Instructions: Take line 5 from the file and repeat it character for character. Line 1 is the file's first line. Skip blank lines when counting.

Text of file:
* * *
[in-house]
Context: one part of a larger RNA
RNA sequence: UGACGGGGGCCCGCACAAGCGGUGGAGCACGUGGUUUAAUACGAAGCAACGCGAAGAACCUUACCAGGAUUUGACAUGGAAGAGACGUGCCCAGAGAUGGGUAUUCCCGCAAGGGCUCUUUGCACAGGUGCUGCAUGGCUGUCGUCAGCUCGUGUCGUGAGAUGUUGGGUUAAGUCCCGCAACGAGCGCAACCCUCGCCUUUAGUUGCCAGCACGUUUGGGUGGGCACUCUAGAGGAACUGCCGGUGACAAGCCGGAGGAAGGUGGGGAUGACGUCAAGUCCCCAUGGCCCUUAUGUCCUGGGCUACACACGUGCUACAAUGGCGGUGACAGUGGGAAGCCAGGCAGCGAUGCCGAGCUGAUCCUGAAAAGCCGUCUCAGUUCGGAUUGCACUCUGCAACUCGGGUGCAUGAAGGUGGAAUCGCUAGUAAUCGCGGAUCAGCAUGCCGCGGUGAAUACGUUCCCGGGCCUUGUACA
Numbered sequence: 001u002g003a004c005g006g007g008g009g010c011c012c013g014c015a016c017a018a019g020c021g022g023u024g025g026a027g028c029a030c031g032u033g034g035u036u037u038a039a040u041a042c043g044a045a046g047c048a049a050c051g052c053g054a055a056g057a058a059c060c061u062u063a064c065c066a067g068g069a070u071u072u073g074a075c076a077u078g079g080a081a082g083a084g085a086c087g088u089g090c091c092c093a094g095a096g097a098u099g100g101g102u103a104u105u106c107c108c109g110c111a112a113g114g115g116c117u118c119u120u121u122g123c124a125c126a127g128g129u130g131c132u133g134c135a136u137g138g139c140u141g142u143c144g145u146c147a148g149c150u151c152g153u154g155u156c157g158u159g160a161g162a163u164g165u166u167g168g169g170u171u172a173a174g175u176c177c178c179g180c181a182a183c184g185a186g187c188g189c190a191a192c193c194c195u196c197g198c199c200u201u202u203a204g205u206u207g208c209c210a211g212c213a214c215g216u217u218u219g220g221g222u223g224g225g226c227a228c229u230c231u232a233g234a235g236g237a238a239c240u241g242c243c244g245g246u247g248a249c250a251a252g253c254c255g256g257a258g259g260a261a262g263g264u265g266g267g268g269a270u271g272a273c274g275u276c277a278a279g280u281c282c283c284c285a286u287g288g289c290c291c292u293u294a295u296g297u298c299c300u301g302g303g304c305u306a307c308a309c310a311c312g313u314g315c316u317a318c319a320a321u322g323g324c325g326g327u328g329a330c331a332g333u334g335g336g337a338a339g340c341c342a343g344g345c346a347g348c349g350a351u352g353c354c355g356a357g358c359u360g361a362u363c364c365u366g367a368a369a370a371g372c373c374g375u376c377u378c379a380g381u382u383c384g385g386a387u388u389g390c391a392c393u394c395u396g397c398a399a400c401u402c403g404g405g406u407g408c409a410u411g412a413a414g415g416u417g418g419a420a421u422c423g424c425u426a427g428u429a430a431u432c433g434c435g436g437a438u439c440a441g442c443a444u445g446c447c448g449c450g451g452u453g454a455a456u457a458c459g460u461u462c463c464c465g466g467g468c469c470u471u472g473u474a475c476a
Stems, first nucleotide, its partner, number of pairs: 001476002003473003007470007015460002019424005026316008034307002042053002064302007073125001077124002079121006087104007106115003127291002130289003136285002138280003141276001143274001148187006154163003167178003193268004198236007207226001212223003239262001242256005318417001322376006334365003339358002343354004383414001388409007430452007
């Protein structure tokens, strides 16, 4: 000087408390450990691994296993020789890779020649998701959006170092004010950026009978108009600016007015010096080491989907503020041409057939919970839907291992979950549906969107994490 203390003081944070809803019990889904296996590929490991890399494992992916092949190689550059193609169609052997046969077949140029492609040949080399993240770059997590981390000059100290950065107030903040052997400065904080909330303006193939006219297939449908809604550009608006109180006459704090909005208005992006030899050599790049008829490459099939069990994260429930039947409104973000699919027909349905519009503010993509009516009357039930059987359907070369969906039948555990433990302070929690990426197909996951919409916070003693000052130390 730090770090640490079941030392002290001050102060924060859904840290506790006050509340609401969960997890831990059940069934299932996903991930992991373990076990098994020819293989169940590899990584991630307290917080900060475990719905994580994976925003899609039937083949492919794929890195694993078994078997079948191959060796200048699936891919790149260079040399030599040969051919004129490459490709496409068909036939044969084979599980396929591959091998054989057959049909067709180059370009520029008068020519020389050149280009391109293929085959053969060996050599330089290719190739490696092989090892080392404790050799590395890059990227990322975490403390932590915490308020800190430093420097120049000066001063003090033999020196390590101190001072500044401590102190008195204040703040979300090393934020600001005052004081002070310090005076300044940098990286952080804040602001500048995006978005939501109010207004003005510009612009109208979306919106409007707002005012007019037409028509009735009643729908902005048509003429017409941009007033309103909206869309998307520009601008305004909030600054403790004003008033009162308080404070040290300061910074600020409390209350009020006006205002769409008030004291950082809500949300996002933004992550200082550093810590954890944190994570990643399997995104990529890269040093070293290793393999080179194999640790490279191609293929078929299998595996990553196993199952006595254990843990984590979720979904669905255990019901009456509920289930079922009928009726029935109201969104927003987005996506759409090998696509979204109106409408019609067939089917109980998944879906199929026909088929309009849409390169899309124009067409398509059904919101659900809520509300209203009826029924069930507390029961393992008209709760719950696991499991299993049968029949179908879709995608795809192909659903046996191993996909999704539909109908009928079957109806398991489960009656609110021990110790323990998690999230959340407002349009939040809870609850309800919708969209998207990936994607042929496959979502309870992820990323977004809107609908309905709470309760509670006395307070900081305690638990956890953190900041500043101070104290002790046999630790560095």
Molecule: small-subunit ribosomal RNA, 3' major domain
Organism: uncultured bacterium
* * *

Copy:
Stems, first nucleotide, its partner, number of pairs: 001476002003473003007470007015460002019424005026316008034307002042053002064302007073125001077124002079121006087104007106115003127291002130289003136285002138280003141276001143274001148187006154163003167178003193268004198236007207226001212223003239262001242256005318417001322376006334365003339358002343354004383414001388409007430452007